Free Time in Morocco

If you asked me to describe what a regular day in Morocco might look like for me, I don’t think I could do it. Each day seems to have an adventure of its own. Of course, I have classes every day, but even those aren’t a reliable basis for a steady schedule as one class meets just once a week, two classes meet twice a week, one class meets three times a week, and so on. Even the way I spend my time in between classes can turn out quite differently. Sometimes it’s homework, other times it’s connecting with friends, and yet other times its going out to grab a snack from a hanute (small corner shop), tea, or if I’m feeling particularly hungry, chawarma.

                Sometimes it seems that simply stepping out the door opens another to an adventure, no matter how small. Of course, part of this feeling may just be that there are so many new things to look at, even in heavily westernized Rabat, that I think everything is new and interesting. Still, it’s not hard to find a new experience, even if it’s only talking to someone on the street. People in Morocco are so open and welcoming it’s not hard to strike up a conversation with a complete stranger. So far, my friends and I have discussed religion (and have been told numerous times to consider converting to Islam), the Western Sahara (depending on who you ask, the Moroccan Sahara), language, and have scheduled a pick-up soccer game (yet to be played), just to name a few subjects of conversation. Aside from the daily conversations, there is an endless amount of cafes to explore, and the whole maze-like medina (old city) that I can spend hours exploring without getting bored.

                At first, you may think that there are more cafes than there are people, but you quickly realize during the busiest times that this is not the case. Every café will have most of their tables occupied as people come to relax and enjoy a cup of coffee or tea. It didn’t take long for me to also grow accustomed to this amazing custom. I spend a lot of time at cafés as they are useful both for socializing with friends and for a change of scenery when I need to get large amounts of homework done.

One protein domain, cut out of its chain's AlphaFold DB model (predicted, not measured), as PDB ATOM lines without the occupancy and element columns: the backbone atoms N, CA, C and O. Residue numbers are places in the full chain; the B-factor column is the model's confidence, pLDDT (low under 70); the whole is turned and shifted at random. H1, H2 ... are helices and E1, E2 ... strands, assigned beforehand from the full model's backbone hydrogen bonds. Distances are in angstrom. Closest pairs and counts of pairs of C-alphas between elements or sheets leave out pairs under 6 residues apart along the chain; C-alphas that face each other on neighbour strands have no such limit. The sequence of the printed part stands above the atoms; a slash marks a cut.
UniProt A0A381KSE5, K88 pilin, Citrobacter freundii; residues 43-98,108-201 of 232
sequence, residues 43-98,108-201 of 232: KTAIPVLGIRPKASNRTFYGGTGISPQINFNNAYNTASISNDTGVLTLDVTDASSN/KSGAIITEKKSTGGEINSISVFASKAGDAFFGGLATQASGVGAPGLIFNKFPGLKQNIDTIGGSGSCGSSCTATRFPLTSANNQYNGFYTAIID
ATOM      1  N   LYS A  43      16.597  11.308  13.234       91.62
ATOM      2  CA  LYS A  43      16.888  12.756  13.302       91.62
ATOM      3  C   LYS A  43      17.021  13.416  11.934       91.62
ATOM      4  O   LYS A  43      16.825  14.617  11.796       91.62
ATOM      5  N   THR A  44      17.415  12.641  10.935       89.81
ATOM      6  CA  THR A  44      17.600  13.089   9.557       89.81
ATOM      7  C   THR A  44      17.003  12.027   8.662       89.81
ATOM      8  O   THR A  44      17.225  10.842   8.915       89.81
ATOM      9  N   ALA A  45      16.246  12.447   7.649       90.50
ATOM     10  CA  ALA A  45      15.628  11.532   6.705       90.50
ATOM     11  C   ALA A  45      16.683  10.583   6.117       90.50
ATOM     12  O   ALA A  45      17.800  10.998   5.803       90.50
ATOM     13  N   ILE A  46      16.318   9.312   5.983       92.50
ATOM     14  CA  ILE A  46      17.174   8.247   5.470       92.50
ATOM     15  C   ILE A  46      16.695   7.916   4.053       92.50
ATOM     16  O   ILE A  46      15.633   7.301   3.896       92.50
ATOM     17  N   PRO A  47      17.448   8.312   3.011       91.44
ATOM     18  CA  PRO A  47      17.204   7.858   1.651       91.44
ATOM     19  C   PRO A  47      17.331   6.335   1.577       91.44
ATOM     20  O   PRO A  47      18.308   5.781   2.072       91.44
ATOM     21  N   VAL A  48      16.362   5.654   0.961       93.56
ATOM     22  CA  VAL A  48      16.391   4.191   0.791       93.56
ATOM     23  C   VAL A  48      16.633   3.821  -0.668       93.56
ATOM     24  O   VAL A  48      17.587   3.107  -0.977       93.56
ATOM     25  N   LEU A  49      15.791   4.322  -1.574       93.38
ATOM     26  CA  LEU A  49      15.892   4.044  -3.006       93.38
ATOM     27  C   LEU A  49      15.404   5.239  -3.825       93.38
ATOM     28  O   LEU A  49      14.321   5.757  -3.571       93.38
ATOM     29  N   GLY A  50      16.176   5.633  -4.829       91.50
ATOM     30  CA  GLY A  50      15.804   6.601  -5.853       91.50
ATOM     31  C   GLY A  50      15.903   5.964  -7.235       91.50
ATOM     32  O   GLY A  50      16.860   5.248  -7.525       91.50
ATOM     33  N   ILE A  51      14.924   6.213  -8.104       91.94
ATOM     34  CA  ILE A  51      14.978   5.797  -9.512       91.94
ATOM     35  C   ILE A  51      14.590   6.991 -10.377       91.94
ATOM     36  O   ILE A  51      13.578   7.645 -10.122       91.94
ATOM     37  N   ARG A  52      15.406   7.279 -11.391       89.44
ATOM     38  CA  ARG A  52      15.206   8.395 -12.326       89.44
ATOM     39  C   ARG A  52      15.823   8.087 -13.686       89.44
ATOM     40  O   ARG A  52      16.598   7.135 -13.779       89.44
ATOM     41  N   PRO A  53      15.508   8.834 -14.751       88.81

About once a week my schedule will allow me to go surfing, which has quickly become one of my favorite ways to spend my free time. Learning how to surf has always been one of my goals, and thanks to my proximity to the beach, it’s now possible. I’ve started learning at the man-made beach just underneath the city’s Kasbah where the breakwaters yield small waves perfect for complete beginners. However, I hope to move over to the next beach where I can practice on bigger waves as I progress with the basics of surfing.

                One thing I had no idea I would do when I came to Morocco is to teach English, but when I learned about the opportunity I jumped at it. I had no experience teaching English and therefore was slightly apprehensive at first about exactly how I would be able to teach, but the program coordinators quickly reassured us that some of the best English teachers (or teachers of any language) use only English to teach. Furthermore, the students that my friend and I have been teaching already know enough English to be conversational, so the main goal now is to find activities that will challenge them to practice new grammar and vocabulary.

                Café-sitting, surfing, and teaching are three consistent activities I know I’ll continue to do for the rest of my time here. However, who knows what will happen with the rest of my free time-I’m sure that I’ll have many more awesome adventures and experiences.


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Filed under Area & Arabic Language Studies, Douglas Tatz, Morocco, Rabat

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